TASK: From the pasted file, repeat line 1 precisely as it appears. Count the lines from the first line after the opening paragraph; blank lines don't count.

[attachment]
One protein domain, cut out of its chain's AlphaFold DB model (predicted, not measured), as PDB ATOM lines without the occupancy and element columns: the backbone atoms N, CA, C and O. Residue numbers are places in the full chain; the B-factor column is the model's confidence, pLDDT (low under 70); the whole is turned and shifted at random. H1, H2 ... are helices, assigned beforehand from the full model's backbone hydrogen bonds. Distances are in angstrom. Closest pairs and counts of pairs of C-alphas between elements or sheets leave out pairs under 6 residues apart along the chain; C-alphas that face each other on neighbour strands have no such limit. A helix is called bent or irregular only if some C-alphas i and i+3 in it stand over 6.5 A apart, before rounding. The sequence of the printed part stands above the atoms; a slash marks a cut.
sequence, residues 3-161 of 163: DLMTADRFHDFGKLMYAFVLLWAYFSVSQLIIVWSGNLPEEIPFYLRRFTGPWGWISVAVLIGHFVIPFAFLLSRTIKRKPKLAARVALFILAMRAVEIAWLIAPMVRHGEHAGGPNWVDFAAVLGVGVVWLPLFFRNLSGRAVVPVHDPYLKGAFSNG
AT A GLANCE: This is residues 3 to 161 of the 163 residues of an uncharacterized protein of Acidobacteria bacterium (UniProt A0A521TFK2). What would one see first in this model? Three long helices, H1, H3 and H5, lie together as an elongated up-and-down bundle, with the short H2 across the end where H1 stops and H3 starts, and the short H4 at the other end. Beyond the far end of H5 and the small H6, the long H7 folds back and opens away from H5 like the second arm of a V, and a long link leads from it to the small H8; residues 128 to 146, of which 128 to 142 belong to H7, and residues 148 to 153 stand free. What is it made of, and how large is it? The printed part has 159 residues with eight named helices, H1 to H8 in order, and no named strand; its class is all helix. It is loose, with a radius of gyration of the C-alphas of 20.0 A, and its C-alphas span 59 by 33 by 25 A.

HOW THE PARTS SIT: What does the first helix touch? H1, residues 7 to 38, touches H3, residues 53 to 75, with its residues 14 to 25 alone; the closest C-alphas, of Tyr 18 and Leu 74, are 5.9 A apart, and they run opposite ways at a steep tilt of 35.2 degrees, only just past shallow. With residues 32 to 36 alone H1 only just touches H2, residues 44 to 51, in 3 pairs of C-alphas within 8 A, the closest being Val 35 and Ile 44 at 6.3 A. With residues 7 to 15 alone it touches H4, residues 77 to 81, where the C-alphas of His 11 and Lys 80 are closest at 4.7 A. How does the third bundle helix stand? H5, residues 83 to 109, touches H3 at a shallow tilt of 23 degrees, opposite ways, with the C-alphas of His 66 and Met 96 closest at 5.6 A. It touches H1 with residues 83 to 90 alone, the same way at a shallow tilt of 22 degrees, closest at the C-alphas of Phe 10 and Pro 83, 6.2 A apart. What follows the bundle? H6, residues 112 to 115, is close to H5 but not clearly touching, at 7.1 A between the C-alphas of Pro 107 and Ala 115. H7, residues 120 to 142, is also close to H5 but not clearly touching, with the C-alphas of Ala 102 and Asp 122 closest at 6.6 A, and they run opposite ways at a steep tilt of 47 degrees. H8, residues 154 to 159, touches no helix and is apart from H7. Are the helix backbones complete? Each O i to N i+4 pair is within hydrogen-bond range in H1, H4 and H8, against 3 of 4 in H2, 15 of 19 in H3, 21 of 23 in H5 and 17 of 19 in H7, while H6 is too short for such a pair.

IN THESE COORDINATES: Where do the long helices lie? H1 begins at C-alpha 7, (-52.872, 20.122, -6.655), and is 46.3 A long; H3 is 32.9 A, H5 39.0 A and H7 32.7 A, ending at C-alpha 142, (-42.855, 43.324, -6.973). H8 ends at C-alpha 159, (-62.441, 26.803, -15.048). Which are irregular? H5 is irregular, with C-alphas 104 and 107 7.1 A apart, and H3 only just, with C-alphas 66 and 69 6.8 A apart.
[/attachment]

sequence, residues 3-161 of 163: DLMTADRFHDFGKLMYAFVLLWAYFSVSQLIIVWSGNLPEEIPFYLRRFTGPWGWISVAVLIGHFVIPFAFLLSRTIKRKPKLAARVALFILAMRAVEIAWLIAPMVRHGEHAGGPNWVDFAAVLGVGVVWLPLFFRNLSGRAVVPVHDPYLKGAFSNG